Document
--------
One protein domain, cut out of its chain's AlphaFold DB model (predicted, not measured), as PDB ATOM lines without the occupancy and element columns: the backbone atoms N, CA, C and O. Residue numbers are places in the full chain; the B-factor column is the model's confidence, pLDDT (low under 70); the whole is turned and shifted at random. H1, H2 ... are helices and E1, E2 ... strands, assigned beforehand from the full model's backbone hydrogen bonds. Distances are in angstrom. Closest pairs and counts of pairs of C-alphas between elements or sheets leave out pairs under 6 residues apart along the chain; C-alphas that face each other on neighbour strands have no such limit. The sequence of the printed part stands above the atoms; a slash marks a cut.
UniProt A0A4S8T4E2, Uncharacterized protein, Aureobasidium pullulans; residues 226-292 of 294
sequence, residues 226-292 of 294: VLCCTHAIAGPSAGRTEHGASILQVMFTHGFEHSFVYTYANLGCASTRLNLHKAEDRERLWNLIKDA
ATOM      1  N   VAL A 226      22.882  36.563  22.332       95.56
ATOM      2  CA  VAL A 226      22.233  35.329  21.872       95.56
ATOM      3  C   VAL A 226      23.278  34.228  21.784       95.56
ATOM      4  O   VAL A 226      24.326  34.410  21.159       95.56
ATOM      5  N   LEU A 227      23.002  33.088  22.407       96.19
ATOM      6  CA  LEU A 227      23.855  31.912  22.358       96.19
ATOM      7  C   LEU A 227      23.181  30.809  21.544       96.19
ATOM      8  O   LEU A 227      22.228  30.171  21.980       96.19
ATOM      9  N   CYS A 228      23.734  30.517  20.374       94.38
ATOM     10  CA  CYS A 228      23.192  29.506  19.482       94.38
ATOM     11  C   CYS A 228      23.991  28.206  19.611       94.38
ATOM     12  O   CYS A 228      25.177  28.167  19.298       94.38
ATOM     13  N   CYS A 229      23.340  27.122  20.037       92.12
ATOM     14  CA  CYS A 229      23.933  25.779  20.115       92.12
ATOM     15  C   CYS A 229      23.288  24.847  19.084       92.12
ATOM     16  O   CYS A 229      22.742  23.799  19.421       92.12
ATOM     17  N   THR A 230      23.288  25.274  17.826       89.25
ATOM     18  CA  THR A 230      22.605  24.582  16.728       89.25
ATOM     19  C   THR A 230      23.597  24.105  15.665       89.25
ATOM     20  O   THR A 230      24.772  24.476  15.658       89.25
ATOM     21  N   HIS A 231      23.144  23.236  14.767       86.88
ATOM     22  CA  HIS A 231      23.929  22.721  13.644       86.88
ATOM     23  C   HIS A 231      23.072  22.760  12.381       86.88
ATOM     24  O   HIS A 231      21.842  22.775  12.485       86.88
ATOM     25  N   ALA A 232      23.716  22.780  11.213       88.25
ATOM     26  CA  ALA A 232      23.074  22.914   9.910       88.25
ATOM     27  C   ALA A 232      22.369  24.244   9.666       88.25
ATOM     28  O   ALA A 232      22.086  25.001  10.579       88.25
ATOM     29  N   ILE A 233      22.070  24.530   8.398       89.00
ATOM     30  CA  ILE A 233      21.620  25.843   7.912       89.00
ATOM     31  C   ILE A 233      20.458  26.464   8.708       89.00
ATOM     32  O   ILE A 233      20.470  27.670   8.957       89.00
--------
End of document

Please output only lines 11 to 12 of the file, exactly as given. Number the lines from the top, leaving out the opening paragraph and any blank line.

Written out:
ATOM      9  N   CYS A 228      23.734  30.517  20.374       94.38
ATOM     10  CA  CYS A 228      23.192  29.506  19.482       94.38